Jump to ContentJump to Main Navigation
Love in MotionErotic Relationships in Film$
Users without a subscription are not able to see the full content.

Reidar Due

Print publication date: 2013

Print ISBN-13: 9780231167338

Published to Columbia Scholarship Online: November 2015

DOI: 10.7312/columbia/9780231167338.001.0001

Show Summary Details
Page of

PRINTED FROM COLUMBIA SCHOLARSHIP ONLINE (www.columbia.universitypressscholarship.com). (c) Copyright University of Minnesota Press, 2022. All Rights Reserved. An individual user may print out a PDF of a single chapter of a monograph in CUPSO for personal use.date: 01 July 2022

French Cinema of Place

French Cinema of Place

(p.95) French Cinema of Place
Love in Motion

Reidar Due

Columbia University Press

This chapter studies the classical narrative French cinema of the 1940s and 1950s. French classical love films also possess a moral core, but the structure of morality in classic French cinema is very different from that of American films. Morality in French film is often embedded in a social world shown to be more or less corrupt. French cinema also displays a subtler and less verbal eroticism than that of the classical American film. Many classical French films display desires that are not romantic or compatible with any kind of marital solution. An example of this is Melville and Cocteau's 1951 psychological study La Chambre, which depicts an incestuous relationship between brother and sister. Classical French cinema is a cinematic narrative form, in which characters are often bound to a place as to their fate.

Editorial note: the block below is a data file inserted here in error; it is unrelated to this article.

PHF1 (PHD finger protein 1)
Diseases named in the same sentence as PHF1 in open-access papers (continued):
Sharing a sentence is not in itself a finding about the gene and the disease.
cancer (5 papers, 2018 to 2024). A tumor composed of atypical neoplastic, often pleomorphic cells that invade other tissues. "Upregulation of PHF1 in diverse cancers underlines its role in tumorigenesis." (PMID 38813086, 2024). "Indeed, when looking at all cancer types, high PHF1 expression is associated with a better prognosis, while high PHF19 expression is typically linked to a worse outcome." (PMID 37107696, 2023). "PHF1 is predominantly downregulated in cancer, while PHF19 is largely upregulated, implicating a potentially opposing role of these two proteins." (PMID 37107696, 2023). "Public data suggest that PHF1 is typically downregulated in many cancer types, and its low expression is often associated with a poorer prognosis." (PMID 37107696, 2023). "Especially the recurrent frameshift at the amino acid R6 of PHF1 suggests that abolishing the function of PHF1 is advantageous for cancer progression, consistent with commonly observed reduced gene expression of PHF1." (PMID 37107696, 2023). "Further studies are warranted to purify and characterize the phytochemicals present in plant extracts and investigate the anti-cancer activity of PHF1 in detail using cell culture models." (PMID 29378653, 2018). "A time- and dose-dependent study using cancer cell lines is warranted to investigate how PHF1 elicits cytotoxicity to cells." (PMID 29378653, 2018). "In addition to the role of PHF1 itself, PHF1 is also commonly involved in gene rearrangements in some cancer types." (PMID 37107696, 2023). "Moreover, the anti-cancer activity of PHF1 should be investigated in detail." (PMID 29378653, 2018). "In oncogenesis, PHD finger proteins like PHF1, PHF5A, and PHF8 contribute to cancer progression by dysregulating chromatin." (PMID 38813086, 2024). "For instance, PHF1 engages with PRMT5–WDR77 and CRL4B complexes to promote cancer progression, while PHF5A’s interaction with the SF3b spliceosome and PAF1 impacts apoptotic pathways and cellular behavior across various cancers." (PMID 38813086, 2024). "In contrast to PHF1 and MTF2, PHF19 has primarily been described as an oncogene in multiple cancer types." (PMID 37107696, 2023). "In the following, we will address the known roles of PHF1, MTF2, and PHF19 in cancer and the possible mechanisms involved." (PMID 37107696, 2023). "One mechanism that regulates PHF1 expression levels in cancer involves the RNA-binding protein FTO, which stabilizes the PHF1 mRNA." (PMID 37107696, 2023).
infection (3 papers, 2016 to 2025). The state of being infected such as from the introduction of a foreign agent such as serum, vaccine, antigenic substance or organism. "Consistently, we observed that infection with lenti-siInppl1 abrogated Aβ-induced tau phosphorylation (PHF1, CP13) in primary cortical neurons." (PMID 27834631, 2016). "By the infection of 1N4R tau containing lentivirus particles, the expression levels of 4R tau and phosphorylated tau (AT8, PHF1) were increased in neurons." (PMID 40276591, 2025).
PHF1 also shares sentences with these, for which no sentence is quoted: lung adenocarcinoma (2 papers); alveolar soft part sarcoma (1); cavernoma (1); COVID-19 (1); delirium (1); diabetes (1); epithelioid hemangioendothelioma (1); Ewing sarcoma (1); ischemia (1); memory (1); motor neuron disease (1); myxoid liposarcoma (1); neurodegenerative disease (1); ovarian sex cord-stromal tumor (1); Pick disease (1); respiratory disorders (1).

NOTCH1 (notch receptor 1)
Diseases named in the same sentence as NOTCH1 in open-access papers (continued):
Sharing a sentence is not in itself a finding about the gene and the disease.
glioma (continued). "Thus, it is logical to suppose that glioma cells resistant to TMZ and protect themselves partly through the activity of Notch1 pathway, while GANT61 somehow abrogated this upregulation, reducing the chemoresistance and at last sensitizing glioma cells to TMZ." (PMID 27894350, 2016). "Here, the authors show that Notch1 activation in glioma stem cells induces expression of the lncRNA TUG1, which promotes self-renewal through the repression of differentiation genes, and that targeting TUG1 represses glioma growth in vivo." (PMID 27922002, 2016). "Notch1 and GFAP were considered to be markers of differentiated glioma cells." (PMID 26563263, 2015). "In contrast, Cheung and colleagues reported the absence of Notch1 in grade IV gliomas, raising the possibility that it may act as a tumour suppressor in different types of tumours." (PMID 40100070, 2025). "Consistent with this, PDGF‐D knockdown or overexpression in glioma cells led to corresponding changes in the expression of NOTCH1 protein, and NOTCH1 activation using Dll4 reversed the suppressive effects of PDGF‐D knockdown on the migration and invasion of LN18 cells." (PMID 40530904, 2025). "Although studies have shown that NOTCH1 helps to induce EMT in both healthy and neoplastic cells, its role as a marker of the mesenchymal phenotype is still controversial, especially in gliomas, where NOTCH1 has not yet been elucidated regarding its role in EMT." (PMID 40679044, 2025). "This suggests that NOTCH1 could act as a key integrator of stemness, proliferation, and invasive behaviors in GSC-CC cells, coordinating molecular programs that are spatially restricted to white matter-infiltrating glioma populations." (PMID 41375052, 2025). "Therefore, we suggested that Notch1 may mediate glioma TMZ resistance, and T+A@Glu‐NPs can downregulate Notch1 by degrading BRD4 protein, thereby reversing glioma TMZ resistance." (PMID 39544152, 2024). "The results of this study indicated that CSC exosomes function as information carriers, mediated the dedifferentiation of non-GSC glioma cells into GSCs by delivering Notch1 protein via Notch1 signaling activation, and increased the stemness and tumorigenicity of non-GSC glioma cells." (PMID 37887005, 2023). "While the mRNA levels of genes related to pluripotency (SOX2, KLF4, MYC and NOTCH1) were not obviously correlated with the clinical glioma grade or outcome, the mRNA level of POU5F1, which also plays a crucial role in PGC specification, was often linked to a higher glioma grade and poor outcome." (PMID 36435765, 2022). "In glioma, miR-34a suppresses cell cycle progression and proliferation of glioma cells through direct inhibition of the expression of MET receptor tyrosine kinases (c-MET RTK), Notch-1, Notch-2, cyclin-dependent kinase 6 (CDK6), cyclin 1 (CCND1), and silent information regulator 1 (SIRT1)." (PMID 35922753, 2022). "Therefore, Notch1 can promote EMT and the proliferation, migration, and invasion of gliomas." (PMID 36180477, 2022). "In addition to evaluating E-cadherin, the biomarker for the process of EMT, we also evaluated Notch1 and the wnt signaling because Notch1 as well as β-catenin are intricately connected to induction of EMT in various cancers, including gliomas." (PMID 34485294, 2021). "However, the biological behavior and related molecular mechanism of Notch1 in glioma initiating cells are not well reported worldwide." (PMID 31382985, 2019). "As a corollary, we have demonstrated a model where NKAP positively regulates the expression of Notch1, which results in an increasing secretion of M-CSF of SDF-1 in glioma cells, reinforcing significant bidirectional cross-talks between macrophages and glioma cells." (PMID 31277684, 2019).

Keywords:   classical French cinema, French classical love films, morality, eroticism, La Chambre, incest

Columbia Scholarship Online requires a subscription or purchase to access the full text of books within the service. Public users can however freely search the site and view the abstracts and keywords for each book and chapter.

Please, subscribe or login to access full text content.

If you think you should have access to this title, please contact your librarian.

To troubleshoot, please check our FAQs, and if you can't find the answer there, please contact us .